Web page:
Why I’ll Never Be A Quiet Vegan

How do you know someone is vegan? Don’t worry, they’ll tell you.

I used to be too embarrassed to tell people that I was vegan. I’d order something from a menu that appeared to be vegan, often to find that the side salad was smothered in mayo or such like, but I’d just leave it untouched rather than go through the rigmarole of having them exchange it, because I didn’t want to be one of those vegans. That’s why the above joke is a little unfair; we often have to mention that we’re vegan just to get by, if we didn’t, we wouldn’t eat.

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I think part of the reason that I didn’t like to tell anyone was because, well, vegans are not very well liked, generally speaking. It was in the news last week that a freelance writer had pitched an idea to the editor of Waitrose’s in-house magazine, William Sitwell, to run a series of plant-based recipes. The response that she received from him was nothing short of hateful, proposing instead to run a series with ideas on how to kill off vegans one by one. He likely meant it as a satirical joke, but if you replace the word “vegan” in his response with another minority group, you’ll quickly realise why he had to resign from his post. He publicly apologised and said that he didn’t hate vegans, but his opinions are clear as far as I’m concerned, and it isn’t the first anti-vegan comment that he’s made.

Sore Point

I remember getting into a discussion once when a friend enquired after my husband. I explained that he too had become vegan, but was a little more vocal in his views than I was. For example, if I were eating a meal with someone and they ordered steak, I would sit at the table with them and not say anything, whereas he would probably have to put in his two penn’orth. My friend grew agitated by this and pointed out that what she chose to eat was nobody else’s business. I can understand why non-vegans have this viewpoint and she’s certainly not alone. I’ve heard countless times people saying “if you want to be vegan, that’s fine, but don’t push your views onto others, eating meat is my personal choice.” I would counter with individual choice: yes, personal choice: no.

“Personal”  implies that the choice doesn’t affect anybody except for the person making the decision. The reality is that the choice to eat meat is destroying the planet, a planet that I (and 7.5 billion other people) share. I wouldn’t call that personal. Furthermore, the grain and crops that are fed to farmed animals are grown in the same countries where there are starving people; every time you eat meat, you take food from someone else’s mouth. Would you tell those starving children that your choice to eat steak from a cow fattened up with food that could’ve been fed to them, is a personal choice? And without wanting to state the obvious, if you say that eating meat is a personal choice, then you’re forgetting the animal on your plate that died for those fleeting moments on your tastebuds.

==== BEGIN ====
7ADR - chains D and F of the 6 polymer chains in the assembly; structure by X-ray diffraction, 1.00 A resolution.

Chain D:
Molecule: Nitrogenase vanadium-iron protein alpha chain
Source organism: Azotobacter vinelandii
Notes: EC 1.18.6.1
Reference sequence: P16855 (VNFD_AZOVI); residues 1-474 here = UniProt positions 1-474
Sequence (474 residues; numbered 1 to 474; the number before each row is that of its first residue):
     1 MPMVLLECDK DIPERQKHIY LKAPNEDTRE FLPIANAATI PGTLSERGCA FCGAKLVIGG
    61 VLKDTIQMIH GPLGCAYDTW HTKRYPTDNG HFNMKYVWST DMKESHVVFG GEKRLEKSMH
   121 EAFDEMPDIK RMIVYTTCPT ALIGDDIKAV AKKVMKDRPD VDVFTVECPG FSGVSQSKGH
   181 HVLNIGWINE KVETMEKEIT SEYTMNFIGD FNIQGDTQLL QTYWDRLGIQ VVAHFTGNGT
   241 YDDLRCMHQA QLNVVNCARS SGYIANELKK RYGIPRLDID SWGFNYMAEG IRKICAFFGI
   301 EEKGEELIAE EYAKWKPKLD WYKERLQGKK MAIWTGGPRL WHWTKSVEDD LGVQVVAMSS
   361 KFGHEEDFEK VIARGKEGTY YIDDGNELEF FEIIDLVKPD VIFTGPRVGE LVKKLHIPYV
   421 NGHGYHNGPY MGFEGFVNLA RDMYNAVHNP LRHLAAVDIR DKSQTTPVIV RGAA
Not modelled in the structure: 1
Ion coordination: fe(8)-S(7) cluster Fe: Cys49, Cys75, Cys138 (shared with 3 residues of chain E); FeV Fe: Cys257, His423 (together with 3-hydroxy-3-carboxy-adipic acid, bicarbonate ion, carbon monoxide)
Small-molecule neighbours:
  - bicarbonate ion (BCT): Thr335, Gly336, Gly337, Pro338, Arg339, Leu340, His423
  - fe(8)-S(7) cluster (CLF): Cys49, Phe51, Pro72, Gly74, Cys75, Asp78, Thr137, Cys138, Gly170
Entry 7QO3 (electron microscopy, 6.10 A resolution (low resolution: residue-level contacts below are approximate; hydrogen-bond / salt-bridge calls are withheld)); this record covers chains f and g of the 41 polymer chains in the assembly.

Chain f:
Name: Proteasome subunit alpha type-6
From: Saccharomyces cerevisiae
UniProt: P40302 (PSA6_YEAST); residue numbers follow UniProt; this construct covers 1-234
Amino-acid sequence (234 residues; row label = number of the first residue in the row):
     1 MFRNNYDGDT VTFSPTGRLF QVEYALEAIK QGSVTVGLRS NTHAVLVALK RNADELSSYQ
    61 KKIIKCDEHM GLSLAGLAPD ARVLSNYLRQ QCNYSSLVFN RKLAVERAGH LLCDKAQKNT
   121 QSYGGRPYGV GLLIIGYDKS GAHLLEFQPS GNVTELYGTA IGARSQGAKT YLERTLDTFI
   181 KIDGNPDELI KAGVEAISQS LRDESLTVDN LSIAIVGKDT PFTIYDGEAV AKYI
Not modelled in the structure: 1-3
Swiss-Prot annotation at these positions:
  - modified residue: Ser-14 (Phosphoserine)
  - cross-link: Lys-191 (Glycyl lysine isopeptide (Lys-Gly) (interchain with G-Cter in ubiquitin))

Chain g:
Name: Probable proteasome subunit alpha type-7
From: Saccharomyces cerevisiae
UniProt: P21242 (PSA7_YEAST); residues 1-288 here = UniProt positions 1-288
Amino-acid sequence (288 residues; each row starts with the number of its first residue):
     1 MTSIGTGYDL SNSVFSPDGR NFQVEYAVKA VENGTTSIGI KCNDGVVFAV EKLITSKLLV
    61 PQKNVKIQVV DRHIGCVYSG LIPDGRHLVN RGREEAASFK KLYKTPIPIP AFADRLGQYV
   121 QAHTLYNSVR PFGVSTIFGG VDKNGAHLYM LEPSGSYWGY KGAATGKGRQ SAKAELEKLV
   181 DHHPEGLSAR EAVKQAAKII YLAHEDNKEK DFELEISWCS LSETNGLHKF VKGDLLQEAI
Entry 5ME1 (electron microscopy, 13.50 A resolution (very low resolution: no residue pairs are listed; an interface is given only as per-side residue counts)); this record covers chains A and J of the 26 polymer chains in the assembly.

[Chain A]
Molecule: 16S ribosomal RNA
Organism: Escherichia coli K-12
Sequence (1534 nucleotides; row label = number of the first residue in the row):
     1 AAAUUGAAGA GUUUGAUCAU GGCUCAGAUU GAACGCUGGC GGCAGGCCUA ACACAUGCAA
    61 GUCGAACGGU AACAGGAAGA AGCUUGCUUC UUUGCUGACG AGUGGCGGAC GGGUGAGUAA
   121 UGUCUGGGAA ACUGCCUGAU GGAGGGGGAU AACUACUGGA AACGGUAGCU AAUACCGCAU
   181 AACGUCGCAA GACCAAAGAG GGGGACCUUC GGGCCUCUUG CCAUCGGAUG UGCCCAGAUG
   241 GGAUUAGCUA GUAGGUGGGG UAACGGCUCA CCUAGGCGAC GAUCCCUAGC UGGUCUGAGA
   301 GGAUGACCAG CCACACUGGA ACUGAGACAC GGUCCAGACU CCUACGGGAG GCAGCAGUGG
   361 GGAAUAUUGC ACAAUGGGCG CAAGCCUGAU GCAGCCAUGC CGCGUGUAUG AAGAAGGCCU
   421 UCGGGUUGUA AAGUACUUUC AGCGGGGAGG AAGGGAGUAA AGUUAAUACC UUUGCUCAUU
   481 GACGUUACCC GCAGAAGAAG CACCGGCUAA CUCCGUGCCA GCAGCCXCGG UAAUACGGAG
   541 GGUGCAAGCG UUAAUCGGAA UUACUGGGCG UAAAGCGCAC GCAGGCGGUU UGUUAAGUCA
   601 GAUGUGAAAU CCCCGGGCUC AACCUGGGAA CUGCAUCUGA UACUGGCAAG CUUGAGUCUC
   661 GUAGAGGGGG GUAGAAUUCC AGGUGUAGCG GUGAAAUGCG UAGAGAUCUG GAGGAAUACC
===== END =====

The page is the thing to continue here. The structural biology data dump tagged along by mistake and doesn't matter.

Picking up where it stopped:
It’s not me, it’s your conscience

I’ve had several conversations with people who have strangely attempted to use the fact that they “don’t like how smug vegans are” as some sort of justification for their eating meat. I can’t speak for all vegans, but I don’t feel superior to anybody else because of my choice not to partake in these cruel industries. If that were the case, then I wouldn’t be trying to convince others to go vegan too, I’d just sit up there on my pedestal by myself, looking down on the masses. If that’s how vegans come across to non-vegans, I believe it’s more of a reflection of them. Maybe they feel that way because deep down, they know that veganism is the correct moral position. They don’t agree with violence towards animals, yet they understand that one had to die in order to sit on their plate. Where are they supposed to put that? They’re at odds with their own beliefs and this manifests itself as anger towards those who are a physical representation of that malalignment.

I don’t feel smug, it’s really not about that, it’s about taking a stand against injustice. I obviously believe that what I’m doing is the right thing and I believe that eating meat is wrong, so there’s really no getting away from me looking “self-righteous”, but I don’t believe that I’m better than them. The meat-eating default is not their fault; the decision to eat meat was likely made for them when they were weaned off milk. I ate meat for a long time until I learnt the truth. I think the reason that most people eat meat is simply because they’re a product of the system, killing animals for food has been normalised and the truth has been concealed. Once people take a step outside of the system and have their eyes opened to the horrors, I believe most people would make the right decision, so that’s what I want to do; reconnect people with their conscience.

I believe there are some people who genuinely don’t care and would be happy to kill and eat an animal themselves (if not, relish it). But I appeal to those that recognise that it’s morally wrong, for those who couldn’t kill the animal themselves, who cover their eyes when slaughterhouse footage is shown. If you have to look away, you know in your heart that it’s wrong and you should question why you’re still paying for this to happen when you don’t have to. You may not be the hitman, but you’ve paid for the hit by purchasing the products, which makes you equally responsible for their murder. It’s to those people that I appeal, because they’re already vegan at heart.